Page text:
Similes can be misleading, but they can also be instructive. The trick is to find ones where there are many points of convergence.
My simile today is between our national legislature in Washington, and a constipated old man trying to shit.
There are several similarities here:
First, there is the difference between the way the process is supposed to work and the way it works in practice. Our national legislature is supposed to produce legislation, and every now and then it does. But it takes an extraordinary amount of dickering and arguing and horse-trading and pressures of various kinds, before a bill of any consequence is passed, and even then, the bill coming out bears little resemblance to the hopes that inspired the effort. The old man on the pot, meanwhile, is trying to pass a certain amount of fecal matter, but it takes an inordinate amount of grunting and groaning and straining, and as likely as not the result is some pathetic dingleberry that bears little resemblance to the desired result.
Second, there is the age factor, the dysfunctionality that follows inevitably on the passage of time. A young, newly minted nation, or one that has just had a successful revolution, or is recovering from a major crisis, has a large enough body of citizens focused on national goals so that legislation that clearly supports these goals can pass easily. Over time, however, special interests worm their way to the center of the legislative process and the advocates of the national interest are submerged. Everything is tactical, and action stems not from national need but from the lowest common denominator of a host of local partisan interests. The old man, meanwhile, can remember his youth, when peristalsis, the involuntary squeezing action of his lower gut, governed the process, and he shat with the alacrity and ease of a goose. No more, alas, he is forced to straining and clenching the inadequate abdominal muscles he still controls, to little effect.
Finally, there is the nature of remedial action. War has a galvanizing effect on the nation’s propensity to act decisively. During most of the past century, whenever our national legislature began to forget its central function and descend into least common denominator politics, a major war came along and galvanized our national vital processes. It is similar to the galvanizing effect that a powerful laxative has on the gut of our old man. It was applied twice in the first half of the last century, on the national level, and it worked so well that it has been used over and over again, to the extent it has become both habit forming and ineffective. Our old man, meanwhile, has overused the laxative route but remains hooked on it, even though it doesn’t work any more.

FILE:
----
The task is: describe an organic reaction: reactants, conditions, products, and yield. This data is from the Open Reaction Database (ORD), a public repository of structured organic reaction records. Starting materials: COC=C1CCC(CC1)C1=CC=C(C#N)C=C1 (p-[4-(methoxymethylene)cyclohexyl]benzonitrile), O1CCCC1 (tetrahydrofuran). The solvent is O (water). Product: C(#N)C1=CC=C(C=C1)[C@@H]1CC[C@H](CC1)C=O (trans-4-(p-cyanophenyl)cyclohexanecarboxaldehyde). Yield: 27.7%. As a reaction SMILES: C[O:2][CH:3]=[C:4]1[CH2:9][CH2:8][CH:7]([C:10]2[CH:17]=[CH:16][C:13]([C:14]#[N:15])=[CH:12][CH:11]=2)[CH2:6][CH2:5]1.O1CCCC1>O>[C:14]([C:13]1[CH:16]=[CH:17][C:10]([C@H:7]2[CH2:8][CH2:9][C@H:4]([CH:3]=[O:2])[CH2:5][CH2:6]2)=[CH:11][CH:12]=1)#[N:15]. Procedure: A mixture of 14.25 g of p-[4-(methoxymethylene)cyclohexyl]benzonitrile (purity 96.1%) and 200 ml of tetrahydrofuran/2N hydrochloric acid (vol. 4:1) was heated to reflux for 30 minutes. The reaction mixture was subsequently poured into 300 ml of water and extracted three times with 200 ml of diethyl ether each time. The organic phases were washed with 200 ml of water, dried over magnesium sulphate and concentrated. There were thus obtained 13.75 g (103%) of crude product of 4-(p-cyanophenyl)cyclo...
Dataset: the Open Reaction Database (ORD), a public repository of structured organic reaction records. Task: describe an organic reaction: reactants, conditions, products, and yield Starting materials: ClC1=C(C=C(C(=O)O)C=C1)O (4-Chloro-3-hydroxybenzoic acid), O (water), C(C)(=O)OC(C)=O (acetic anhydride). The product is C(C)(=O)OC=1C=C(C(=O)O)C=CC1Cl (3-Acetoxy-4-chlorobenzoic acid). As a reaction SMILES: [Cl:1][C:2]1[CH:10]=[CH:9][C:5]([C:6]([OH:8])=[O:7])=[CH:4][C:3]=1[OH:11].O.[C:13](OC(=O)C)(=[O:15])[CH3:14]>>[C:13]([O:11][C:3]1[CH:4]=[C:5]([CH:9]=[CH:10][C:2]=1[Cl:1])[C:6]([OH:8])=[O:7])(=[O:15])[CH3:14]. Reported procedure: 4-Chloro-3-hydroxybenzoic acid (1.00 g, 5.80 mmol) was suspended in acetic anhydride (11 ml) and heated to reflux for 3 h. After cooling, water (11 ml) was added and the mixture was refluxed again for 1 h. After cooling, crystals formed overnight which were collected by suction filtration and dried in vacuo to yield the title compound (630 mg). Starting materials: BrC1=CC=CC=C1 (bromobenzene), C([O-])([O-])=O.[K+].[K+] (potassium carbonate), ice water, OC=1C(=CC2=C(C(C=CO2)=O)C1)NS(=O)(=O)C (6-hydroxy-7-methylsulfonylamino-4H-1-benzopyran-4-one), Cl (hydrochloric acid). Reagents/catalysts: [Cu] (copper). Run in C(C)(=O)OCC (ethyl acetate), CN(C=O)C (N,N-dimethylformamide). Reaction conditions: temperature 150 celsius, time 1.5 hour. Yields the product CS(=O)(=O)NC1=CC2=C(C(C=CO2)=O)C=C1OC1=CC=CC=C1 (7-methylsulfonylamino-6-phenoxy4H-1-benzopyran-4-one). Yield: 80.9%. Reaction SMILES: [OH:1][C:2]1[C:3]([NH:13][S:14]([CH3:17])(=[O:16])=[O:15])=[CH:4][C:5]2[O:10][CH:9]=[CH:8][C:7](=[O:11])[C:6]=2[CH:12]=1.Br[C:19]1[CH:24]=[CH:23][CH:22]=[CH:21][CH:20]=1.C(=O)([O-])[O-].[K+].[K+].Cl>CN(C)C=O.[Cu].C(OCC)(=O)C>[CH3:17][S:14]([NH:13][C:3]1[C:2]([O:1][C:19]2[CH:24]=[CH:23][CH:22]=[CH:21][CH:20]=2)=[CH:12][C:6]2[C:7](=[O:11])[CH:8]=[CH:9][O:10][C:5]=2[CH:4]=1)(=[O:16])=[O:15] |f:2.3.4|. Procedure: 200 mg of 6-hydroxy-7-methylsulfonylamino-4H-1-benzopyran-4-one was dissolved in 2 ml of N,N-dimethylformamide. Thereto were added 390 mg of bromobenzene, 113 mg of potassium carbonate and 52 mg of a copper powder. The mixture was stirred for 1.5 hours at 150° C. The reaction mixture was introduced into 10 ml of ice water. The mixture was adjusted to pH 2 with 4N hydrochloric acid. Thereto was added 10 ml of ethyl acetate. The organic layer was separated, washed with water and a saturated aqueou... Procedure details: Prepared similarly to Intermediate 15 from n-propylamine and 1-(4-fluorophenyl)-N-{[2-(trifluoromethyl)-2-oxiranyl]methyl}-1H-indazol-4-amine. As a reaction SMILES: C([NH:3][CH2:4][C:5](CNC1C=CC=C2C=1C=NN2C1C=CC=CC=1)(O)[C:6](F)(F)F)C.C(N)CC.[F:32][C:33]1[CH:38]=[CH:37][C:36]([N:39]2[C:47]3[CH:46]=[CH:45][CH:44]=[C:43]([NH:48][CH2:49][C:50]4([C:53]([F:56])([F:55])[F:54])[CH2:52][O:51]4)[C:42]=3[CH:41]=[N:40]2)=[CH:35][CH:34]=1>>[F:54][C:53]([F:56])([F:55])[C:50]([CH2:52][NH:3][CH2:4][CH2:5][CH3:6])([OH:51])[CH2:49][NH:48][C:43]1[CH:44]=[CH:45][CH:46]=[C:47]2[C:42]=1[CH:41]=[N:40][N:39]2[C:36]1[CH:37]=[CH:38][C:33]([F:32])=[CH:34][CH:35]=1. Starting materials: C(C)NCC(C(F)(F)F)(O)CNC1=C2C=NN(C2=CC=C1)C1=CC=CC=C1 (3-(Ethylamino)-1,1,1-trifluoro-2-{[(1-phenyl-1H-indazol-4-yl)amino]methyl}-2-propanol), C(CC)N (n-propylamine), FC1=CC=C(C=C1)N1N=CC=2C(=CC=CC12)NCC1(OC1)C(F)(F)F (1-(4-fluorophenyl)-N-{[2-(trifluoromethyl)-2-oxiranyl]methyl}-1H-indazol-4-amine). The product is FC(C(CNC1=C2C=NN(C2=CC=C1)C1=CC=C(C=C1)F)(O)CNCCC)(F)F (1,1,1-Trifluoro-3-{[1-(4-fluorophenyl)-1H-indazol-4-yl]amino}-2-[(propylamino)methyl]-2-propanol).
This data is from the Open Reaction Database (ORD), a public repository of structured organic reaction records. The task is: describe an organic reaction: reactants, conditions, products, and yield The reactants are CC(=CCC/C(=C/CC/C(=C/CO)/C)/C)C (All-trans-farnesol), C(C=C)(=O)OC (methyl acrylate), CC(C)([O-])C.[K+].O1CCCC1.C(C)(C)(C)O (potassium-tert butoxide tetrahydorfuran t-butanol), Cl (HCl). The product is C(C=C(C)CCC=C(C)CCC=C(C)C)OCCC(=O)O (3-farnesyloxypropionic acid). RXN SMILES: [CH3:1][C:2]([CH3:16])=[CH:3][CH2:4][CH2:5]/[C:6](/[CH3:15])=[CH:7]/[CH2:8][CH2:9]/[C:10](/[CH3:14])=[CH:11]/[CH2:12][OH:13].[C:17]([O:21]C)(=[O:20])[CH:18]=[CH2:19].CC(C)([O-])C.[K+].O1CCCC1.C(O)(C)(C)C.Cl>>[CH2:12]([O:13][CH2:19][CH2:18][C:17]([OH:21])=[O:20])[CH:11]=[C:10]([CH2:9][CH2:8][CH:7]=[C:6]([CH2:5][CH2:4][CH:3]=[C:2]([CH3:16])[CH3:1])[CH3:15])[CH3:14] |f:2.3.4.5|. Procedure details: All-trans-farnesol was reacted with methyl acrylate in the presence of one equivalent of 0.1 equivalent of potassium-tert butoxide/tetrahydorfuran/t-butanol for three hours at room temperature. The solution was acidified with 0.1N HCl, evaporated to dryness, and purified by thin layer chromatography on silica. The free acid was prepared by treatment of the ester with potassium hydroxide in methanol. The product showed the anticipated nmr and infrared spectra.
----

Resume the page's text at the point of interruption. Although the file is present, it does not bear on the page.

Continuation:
More exercise and a better diet, including lots of liquids, are what our old man needs. Our national legislature could do with a new approach to Congressional redistricting and some new rules about campaign financing, to start with just a couple of a long list of possible remedial actions. But neither is likely to happen. The old man is too hooked on his present ways to change, and so is our Congress. The old man will die one of these days, and if it takes another national convulsion to convert Congress, well, that will happen too. So it goes. The world keeps on turning, while people live and die, and empires rise and fall.
Carl Coon 7/29/10